If "basic education" means the attendance of an educational setting by the young population 3 to 14 years of age, by the year 1990, basic education was a reality for almost the totality of the Italian population. As a matter of fact, about 95 per cent of the young children at pre-primary school age attended some type of education and care setting, and 100% of the 6 to 14 year-olds attended formal education in primary and lower secondary schools. This generalization of basic education was the main result of the education policy during the past decades.

During the '90s the education policy has been focused - as the basic education is concerned - on three main objectives: combatting school failure, in particular drop-out, providing a basic education to the adults who did not achieve it during their school age, and improving the quality of education at all levels. By the year 2000, about all the 3-5 year old children are expected to attend a pre-primary education and care setting (the proportion was 95.1 per cent in 1998), and the drop-out proportion at primary and lower secondary school level should be almost completely overcome. As for the adult illiterates or with serious deficits in their basic education, a national programme called Centri Territoriali Permanenti (Permanent Territorial Centres), started in 1998, is aimed at giving them the opportunity to achieve a fundamental education as well as to improve their basic knowledge, skills and competences. The third of the mentioned priorities - improving the quality of education at all levels - is pursued through a number of initiatives, like the thorough reform of the school structure and the curricula, a new scheme of teacher training, the establishment of the National Institute for the Evaluation of the Education System and the National Documentation Institute for Educational Innovation and Research.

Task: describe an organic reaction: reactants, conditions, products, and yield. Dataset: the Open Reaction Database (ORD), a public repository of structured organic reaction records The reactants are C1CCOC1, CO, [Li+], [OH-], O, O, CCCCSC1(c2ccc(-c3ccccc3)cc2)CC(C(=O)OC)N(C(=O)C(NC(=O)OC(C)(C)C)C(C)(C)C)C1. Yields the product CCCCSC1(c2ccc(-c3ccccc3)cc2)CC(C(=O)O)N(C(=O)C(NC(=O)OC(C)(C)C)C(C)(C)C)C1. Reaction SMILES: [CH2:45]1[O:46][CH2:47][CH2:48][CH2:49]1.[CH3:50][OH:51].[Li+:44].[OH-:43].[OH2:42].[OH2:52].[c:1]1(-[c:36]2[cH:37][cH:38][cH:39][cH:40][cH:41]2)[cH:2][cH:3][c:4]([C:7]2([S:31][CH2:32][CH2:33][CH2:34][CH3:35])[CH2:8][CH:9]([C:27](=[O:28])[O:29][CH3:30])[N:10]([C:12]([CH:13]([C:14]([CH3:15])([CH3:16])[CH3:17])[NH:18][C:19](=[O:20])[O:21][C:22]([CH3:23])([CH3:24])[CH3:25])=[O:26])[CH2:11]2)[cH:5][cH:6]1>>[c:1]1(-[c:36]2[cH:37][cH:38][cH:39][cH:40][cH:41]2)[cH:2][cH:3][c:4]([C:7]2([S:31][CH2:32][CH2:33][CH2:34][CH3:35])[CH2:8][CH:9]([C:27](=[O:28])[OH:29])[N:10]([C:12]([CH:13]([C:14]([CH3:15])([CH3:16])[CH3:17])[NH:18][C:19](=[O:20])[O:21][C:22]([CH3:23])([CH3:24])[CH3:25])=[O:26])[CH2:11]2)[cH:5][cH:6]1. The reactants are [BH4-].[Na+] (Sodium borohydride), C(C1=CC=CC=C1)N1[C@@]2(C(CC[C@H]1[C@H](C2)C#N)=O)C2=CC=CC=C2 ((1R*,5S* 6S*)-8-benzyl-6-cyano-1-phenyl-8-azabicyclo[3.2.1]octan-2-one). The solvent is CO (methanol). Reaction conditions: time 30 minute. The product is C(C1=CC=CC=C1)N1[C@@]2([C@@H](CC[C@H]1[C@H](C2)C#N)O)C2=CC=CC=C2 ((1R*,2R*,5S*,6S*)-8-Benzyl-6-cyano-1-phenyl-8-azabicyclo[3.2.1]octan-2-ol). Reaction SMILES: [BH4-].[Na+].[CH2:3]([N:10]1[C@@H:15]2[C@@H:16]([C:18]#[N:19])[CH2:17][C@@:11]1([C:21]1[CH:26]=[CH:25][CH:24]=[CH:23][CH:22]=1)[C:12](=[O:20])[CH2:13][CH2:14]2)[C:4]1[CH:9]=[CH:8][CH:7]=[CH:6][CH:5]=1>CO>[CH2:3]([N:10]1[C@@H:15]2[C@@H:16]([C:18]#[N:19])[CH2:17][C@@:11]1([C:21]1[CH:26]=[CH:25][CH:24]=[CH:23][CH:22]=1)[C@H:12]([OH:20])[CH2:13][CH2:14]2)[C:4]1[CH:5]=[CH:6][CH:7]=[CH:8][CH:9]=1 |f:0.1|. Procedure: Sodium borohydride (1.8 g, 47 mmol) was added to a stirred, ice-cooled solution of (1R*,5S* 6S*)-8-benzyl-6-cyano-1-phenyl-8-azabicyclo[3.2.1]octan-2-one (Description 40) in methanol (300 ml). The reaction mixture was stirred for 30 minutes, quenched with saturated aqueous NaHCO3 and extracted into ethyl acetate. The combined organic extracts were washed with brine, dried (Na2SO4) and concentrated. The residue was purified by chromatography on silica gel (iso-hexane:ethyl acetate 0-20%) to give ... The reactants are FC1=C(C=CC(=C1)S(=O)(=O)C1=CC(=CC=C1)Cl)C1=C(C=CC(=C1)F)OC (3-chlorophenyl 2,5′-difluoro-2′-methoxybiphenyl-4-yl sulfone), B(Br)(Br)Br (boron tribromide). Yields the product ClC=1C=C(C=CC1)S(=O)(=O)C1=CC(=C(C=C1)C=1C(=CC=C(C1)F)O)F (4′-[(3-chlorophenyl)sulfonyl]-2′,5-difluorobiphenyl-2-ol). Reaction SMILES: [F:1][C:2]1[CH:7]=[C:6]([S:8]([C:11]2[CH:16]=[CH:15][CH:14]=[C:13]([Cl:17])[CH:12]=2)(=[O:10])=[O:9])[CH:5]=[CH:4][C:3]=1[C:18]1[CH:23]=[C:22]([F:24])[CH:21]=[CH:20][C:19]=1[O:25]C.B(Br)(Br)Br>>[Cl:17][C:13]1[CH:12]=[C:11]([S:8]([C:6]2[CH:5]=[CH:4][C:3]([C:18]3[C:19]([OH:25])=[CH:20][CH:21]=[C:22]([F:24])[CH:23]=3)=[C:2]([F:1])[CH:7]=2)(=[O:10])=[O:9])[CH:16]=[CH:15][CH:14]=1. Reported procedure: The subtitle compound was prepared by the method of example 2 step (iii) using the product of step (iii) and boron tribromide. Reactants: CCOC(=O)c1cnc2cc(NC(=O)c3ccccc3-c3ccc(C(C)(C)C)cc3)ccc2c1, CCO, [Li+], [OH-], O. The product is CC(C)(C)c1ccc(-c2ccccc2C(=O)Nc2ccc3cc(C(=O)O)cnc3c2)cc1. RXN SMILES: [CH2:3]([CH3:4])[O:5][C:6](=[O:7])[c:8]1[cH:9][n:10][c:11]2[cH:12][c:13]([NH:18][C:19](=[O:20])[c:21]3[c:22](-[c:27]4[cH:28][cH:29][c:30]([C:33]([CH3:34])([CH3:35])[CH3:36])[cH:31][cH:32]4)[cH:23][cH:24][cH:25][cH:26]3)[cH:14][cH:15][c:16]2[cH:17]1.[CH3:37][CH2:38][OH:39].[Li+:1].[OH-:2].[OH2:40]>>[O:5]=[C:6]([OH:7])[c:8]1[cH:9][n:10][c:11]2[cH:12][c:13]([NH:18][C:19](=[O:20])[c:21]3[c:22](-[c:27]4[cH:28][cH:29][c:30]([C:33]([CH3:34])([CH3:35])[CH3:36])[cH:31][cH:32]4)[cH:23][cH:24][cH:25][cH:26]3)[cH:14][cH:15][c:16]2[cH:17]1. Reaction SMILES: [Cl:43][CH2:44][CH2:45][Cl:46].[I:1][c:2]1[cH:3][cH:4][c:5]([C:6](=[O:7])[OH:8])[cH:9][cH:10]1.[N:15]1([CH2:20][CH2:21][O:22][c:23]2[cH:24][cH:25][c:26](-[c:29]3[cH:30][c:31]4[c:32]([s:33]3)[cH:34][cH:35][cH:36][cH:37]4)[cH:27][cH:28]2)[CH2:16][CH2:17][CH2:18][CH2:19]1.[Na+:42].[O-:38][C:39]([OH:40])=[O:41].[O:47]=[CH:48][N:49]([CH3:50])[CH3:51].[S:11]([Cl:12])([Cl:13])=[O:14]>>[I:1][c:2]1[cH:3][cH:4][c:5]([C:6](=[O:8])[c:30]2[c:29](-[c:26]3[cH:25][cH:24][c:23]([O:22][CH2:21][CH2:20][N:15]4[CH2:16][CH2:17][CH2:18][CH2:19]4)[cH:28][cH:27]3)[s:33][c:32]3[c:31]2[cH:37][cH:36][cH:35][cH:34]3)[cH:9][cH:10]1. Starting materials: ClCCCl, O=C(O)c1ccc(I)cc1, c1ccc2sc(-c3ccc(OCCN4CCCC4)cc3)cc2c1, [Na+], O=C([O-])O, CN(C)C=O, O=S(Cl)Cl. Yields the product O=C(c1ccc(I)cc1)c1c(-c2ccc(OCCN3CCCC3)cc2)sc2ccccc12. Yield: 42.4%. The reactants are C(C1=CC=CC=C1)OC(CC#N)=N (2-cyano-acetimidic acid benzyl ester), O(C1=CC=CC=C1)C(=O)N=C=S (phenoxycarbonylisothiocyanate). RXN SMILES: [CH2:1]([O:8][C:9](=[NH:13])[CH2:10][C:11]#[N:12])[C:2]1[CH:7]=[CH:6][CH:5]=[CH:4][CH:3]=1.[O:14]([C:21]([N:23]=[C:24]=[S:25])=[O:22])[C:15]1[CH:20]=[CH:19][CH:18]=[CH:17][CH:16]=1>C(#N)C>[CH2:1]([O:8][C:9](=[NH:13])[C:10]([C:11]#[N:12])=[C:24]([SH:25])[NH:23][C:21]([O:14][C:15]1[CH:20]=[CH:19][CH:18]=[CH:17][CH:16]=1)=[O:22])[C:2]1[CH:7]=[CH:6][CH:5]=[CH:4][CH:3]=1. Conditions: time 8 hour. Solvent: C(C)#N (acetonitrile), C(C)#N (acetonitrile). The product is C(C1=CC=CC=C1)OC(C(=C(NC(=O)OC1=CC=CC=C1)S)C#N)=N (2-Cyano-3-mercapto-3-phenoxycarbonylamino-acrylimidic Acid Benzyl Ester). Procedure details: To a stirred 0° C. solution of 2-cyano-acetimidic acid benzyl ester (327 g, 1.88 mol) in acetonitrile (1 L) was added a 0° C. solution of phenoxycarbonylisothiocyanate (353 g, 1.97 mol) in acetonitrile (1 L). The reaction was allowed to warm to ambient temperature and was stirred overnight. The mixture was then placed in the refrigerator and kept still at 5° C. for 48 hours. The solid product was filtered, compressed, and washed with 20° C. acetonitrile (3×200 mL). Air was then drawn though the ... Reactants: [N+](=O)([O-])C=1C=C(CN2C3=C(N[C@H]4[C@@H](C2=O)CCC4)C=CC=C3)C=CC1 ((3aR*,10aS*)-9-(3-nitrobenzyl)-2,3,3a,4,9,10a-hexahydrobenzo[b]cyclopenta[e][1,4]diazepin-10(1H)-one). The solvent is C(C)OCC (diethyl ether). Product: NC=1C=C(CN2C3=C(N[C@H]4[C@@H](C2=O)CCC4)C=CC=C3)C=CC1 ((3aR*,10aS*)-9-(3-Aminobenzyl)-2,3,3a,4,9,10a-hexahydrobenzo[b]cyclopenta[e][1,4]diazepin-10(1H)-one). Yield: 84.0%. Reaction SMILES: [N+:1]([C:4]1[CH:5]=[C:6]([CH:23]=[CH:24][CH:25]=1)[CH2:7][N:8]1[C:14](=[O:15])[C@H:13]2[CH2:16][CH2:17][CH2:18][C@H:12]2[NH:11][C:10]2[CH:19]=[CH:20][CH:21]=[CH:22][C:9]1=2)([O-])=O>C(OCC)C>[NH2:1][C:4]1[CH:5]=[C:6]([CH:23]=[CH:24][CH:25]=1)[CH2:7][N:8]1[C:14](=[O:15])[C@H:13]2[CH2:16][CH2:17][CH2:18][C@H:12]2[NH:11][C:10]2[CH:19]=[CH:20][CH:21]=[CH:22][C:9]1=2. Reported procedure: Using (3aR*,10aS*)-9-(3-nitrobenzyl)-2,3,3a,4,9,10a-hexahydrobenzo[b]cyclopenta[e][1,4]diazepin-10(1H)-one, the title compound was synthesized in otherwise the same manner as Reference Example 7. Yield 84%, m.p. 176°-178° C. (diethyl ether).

During the '90s an intensive debate lead, in 1999, to an extension of the compulsory school age up to 15 years, i.e. for a 9 years period. The ongoing reforms are expected to change deeply the structure of the school system, by introducing a 7-year basic education cycle followed by a 5-year secondary school, so that the nine years of compulsory schooling should cover the basic education cycle and the first two years of the secondary school. In the same time a compulsory part-time school attendance until 18 years of age should be introduced for those who will not continue formal schooling after concluding their compulsory education. This reform process should be concluded by the year 2000. It is obvious that in this way the concept itself of basic education has changed, including not only pre-primary, primary and lower secondary education, but also the first cycle of the upper secondary school and the vocational initiation, and this with the meaning that basic education should provide all the young people with the knowledge, the skills and the competences needed in order to develop successfully their personalities in all directions (moral, social, intellectual, practical and creative), to participate effectively in the social and cultural life, and to respond positively to the demands of the labour market.

2. Strategy and action plan for the Education for All

The strategy of the Italian government aimed at achieving the objective of a generalization and optimization of the basic education has been outlined in 1990 during the National Conference on Education (Conferenza Nazionale sulla Scuola, Rome, 30 January-1 February, 1990). The main results of that Conference can be outlined as the realization that some new ideas about the education are universally shared in the country, in particular that:

Following the strategy outlined by the National Conference on Education, some significant innovations have been introduced.